World Food Crisis

Topics: Food security, World population, Famine Pages: 5 (1328 words) Published: October 24, 2011

H.W. Assignment

World Food Crisis




Food is the foundation of human live and people cannot survive without it. Food security is a vital issue facing the governments around the world. However, food shortage is becoming increasingly severe in this day and age. There are several reasons which led to the universal food shortage and they are interconnected to each other. Increasing world population, extreme weather and the wide spread use of biofuels are the main causes of worldwide shortage of food. These factors lead to food price rises rapidly.

Global food crisis is being compounded by several causes such as growing population, extreme weather and famers switching out of cereals to grow agro-fuels crops. According to Vidal (2007), “There is no one cause but a lot of things are coming together to lead to this. It’s hard to separate out the factors.” Global population is continuing growing nowadays; Eating habits are changed in many regions all over the world, especially in China and India; Extreme weather is caused by global climate anomaly which is related droughts and floods in many key production regions, such as a years-long drought in Australia; The wider use of agro-fuel led to divert food crops to grow biofuels crops; Agriculture costs are much higher, which are caused by soaring oil price, limited farmland and water.

Population growth is one of the most important causes of food shortage. According to Gritzner and Charles (2010, 60), “By mid-century there will be some 9 billion people—an increase of 2 billion more people than today—eating at the global dining table.”   This means that demand for food will continue to increase over the coming decade.

Fact is, the food crisis of 2008 never really went away.

True, food riots didn’t break out in poor countries during 2009 and warehouse stores like Costco didn’t ration 20-pound bags of rice…but supply remained tight.

Prices for basic foodstuffs like corn and wheat remain below their 2008 highs. But they’re a lot higher than they were before “the food crisis of 2008” took hold. Here’s what’s happened to some key farm commodities so far in 2010… Corn: Up 63%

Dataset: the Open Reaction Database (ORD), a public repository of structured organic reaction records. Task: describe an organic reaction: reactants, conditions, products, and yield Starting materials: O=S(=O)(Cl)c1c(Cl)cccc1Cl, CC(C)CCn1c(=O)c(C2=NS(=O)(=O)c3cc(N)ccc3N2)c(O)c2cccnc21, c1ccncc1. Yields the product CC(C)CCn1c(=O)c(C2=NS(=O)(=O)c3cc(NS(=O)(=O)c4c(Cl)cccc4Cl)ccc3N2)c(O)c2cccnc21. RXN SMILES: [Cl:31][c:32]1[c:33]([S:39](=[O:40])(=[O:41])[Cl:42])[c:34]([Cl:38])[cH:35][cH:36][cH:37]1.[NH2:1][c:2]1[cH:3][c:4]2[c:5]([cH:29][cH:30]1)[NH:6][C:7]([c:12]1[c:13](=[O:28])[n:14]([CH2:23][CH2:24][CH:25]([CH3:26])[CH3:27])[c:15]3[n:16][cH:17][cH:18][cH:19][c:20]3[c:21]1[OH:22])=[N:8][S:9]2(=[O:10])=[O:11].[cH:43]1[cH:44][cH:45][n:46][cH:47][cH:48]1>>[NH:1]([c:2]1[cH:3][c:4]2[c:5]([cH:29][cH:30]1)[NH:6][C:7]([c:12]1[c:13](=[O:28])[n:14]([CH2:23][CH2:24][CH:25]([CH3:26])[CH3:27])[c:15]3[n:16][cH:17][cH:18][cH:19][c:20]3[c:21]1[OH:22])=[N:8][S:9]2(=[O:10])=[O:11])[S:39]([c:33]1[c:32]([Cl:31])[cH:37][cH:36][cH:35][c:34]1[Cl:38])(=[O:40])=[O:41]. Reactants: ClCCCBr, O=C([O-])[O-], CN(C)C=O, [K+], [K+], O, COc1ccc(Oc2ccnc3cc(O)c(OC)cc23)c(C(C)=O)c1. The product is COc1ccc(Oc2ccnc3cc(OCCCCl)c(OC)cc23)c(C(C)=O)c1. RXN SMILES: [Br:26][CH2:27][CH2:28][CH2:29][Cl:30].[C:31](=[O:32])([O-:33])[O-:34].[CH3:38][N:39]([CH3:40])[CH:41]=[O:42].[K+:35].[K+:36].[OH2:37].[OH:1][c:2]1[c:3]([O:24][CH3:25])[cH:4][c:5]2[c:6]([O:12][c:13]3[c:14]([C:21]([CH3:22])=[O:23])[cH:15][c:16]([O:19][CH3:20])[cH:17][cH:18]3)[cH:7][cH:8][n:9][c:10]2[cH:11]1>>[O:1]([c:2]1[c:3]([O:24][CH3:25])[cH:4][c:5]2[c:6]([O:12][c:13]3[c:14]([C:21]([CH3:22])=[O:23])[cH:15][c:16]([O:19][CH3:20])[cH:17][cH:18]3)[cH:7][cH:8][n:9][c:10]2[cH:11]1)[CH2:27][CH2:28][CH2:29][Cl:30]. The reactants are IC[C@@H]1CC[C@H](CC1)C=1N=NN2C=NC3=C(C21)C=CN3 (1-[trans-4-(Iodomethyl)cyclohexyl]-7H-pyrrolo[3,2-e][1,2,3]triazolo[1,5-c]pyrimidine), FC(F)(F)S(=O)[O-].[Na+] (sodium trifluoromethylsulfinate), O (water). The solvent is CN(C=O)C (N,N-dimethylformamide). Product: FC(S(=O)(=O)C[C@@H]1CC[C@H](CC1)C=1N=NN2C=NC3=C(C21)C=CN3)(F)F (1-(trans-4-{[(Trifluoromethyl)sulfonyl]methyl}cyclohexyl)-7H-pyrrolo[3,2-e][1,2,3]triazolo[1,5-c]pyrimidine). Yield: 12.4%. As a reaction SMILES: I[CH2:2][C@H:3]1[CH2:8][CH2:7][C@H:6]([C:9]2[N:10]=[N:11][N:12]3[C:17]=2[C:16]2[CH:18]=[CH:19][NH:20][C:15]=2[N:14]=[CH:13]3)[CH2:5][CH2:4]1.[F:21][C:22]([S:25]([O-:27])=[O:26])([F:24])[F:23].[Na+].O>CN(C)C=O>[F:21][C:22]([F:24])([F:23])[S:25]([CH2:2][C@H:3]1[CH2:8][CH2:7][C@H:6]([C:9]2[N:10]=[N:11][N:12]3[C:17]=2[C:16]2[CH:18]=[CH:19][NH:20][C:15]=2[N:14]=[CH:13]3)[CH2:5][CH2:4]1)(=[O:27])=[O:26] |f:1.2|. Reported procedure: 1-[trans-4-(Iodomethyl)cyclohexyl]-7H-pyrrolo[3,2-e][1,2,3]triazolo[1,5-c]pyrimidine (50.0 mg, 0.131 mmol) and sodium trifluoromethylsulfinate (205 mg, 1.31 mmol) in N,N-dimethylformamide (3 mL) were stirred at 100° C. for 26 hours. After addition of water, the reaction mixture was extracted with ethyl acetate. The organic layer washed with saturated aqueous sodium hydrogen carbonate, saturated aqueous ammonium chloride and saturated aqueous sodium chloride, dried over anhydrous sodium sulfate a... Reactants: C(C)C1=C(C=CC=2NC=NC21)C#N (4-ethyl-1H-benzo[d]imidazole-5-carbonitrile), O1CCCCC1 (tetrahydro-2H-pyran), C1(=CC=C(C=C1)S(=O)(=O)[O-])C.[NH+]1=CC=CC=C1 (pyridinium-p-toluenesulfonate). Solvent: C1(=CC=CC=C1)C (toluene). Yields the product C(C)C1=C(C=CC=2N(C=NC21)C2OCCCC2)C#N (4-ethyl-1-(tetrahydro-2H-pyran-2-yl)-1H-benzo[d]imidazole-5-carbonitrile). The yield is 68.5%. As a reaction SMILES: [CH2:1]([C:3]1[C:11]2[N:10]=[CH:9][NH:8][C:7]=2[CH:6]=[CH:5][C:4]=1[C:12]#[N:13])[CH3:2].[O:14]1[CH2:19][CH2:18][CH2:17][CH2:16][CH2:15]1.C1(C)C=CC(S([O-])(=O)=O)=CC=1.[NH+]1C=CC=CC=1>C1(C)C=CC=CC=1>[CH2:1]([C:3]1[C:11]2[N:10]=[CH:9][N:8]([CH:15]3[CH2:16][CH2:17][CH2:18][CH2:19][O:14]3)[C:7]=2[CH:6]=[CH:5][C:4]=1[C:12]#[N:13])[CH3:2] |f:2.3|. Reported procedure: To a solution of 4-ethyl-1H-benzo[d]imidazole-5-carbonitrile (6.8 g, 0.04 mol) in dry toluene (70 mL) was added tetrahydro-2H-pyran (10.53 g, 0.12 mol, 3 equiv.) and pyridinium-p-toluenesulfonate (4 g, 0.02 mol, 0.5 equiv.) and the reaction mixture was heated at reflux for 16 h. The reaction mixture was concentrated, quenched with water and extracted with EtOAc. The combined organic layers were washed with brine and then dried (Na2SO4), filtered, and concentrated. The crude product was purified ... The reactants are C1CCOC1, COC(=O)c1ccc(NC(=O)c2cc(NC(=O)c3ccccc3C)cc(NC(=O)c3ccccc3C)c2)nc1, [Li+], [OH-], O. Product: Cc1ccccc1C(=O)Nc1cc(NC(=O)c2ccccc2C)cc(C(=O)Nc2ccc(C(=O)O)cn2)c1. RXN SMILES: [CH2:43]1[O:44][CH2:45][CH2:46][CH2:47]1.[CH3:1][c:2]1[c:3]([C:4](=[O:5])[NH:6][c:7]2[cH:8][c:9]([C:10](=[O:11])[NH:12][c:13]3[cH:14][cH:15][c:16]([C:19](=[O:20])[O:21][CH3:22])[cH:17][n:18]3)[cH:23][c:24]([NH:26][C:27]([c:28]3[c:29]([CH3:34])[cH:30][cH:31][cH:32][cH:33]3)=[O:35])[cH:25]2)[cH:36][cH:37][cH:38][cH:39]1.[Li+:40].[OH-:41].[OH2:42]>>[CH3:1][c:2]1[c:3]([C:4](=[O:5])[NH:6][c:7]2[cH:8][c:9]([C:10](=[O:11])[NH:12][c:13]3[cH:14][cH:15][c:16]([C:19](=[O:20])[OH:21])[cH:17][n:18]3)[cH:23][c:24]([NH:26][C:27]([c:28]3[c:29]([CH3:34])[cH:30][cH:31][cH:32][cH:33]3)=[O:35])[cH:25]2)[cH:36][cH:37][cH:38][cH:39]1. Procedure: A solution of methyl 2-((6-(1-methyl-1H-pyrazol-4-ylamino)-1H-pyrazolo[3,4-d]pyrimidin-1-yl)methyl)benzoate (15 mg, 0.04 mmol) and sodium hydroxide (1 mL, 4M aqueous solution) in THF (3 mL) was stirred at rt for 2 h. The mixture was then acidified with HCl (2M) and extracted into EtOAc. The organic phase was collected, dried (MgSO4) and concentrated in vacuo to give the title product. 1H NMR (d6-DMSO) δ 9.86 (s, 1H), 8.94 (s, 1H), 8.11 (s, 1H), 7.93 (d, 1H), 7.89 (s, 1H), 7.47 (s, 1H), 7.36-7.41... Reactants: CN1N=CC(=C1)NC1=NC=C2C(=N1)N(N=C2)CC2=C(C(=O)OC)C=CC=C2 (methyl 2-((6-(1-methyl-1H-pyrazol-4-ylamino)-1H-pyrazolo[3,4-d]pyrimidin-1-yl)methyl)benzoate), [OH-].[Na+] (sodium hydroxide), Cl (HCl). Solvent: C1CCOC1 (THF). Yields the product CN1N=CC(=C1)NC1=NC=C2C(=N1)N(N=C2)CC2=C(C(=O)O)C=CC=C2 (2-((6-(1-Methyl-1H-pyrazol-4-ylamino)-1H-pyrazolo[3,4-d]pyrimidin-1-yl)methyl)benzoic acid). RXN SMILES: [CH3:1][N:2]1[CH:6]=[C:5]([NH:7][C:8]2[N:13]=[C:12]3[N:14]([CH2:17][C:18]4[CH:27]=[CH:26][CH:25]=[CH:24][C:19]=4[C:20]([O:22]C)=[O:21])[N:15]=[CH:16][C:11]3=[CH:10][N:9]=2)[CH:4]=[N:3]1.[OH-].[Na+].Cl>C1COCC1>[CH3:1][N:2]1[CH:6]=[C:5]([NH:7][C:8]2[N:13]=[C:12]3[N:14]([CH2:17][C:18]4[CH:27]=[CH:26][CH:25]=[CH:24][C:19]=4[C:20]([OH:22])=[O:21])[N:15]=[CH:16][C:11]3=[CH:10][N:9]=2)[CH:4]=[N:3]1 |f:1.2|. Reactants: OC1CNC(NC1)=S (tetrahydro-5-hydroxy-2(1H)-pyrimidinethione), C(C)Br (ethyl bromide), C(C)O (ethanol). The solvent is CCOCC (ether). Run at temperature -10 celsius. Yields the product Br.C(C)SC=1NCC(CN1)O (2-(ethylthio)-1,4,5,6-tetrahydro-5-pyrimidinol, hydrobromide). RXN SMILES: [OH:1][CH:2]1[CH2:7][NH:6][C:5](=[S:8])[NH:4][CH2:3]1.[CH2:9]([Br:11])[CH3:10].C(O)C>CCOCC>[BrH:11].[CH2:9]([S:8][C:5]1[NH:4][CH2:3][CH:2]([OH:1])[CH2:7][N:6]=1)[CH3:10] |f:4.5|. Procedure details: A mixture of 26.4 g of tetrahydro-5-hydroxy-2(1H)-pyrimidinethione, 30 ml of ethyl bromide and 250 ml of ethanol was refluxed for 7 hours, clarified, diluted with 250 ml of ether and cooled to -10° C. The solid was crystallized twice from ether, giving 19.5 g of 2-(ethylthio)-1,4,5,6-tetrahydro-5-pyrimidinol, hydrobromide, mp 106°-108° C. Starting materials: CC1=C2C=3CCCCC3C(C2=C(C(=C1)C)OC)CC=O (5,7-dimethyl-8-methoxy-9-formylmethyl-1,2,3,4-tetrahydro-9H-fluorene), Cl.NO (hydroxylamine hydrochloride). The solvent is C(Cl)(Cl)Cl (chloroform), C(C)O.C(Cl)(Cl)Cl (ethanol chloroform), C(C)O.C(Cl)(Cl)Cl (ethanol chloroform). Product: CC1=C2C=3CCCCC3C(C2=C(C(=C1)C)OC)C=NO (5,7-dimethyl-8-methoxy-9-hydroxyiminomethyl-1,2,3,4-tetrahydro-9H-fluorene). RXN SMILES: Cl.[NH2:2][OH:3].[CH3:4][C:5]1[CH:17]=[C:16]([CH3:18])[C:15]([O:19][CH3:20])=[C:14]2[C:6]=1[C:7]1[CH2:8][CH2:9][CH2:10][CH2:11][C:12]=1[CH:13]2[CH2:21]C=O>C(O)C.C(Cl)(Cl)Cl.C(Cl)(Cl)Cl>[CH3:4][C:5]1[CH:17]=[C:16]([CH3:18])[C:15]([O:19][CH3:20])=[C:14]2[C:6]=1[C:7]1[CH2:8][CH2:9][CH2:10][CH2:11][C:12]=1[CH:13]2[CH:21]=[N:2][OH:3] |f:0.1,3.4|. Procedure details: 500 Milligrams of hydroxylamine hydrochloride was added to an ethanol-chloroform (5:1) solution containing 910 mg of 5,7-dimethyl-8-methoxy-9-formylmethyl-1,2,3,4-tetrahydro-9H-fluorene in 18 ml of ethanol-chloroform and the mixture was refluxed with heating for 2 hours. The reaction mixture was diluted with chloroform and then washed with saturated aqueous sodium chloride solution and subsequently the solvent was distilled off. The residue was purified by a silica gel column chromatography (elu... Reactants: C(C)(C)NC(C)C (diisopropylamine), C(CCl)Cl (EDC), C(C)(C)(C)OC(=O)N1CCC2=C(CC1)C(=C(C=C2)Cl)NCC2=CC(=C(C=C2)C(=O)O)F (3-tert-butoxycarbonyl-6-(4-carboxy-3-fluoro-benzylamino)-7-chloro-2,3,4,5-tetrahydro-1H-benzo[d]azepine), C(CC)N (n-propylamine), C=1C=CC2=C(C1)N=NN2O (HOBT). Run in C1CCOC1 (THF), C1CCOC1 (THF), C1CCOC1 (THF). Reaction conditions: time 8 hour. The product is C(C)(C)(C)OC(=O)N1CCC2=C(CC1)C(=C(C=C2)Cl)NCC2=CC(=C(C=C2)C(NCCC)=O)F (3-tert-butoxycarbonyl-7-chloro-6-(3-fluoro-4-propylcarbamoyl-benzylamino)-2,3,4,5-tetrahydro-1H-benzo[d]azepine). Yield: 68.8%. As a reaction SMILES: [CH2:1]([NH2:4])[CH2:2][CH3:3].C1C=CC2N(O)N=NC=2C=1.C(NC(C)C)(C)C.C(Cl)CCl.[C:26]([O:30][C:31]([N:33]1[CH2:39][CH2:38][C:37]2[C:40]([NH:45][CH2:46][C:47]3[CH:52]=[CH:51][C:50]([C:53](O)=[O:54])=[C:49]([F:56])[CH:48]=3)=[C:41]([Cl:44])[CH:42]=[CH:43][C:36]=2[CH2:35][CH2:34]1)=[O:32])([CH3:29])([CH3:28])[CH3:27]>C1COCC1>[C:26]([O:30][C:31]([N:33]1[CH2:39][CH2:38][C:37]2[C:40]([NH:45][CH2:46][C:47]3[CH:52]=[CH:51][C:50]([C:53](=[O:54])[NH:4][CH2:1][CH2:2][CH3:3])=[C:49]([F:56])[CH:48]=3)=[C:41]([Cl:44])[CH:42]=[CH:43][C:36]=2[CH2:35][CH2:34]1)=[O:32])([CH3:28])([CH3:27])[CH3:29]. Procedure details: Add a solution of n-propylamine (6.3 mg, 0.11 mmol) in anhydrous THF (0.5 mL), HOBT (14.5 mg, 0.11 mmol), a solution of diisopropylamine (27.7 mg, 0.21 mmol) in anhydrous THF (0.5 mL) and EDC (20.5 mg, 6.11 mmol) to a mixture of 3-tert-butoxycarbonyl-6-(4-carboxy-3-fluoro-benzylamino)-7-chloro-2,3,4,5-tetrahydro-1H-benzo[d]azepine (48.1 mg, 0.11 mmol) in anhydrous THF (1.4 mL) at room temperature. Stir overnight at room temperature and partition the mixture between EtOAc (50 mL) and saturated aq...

Wheat: Up 84%
Soybeans: Up 24%
Sugar: Up 55%

What was a slow and steady increase much of the year has gone into overdrive since late summer. Blame it on two factors… Aug. 5: A failed wheat harvest prompted Russia to ban grain exports through the end of the year. Later in August, the ban was extended through the end of 2011. Drought has wrecked the harvest in Russia, Ukraine and Kazakhstan – home to a quarter of world production Oct. 8: For a second month running, the Agriculture Department cut its forecast for US corn production. The USDA predicts a 3.4% decline from last year. Damage done by Midwestern floods in June was made worse by hot, dry weather in August.

America’s with year after year of “record harvests,” depending on how you measure it. So when crisis hits elsewhere in the world, the burden of keeping the world fed falls on America’s shoulders.

According to Soren Schroder, CEO of the food conglomerate Bunge North America, US grain production has filled critical gaps in world supply three times in the last five years, including this summer… In 2010, when drought hit Russian wheat

In 2009, when drought hit Argentine soybeans
In 2007–08, when drought hit Australian wheat

So what happens when those “record harvests” no longer materialize?

In September, the US Department of Agriculture estimated that global grain “carryover stocks” – the amount in the world’s silos and stockpiles when the next harvest begins – totaled 432 million tons.

That translates to 70 days of consumption. A month earlier, it was 71 days. The month before that, 72. At this rate, come...
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